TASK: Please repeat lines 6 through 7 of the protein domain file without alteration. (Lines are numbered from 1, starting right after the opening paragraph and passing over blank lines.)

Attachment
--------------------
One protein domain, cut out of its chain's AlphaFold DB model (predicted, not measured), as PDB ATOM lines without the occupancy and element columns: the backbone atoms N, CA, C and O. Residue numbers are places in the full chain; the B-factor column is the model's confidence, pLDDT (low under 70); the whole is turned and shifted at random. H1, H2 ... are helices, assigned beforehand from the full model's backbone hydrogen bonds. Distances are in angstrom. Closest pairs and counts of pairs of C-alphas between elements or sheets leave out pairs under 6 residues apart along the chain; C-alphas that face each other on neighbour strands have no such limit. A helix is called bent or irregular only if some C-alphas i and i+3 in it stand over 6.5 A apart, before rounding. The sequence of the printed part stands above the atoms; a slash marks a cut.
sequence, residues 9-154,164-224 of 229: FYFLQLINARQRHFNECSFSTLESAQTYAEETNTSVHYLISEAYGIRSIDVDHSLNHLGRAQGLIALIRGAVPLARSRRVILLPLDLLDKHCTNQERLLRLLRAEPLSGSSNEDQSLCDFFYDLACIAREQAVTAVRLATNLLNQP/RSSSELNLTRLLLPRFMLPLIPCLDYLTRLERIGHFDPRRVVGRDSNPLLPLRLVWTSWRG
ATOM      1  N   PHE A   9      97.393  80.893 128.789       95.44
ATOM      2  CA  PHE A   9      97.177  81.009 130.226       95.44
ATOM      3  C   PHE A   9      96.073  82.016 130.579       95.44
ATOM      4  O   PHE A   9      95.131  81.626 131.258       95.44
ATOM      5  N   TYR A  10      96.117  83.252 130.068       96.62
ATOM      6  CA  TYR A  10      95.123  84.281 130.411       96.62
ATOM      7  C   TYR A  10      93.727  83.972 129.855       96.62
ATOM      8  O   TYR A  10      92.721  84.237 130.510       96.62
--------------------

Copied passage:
ATOM      5  N   TYR A  10      96.117  83.252 130.068       96.62
ATOM      6  CA  TYR A  10      95.123  84.281 130.411       96.62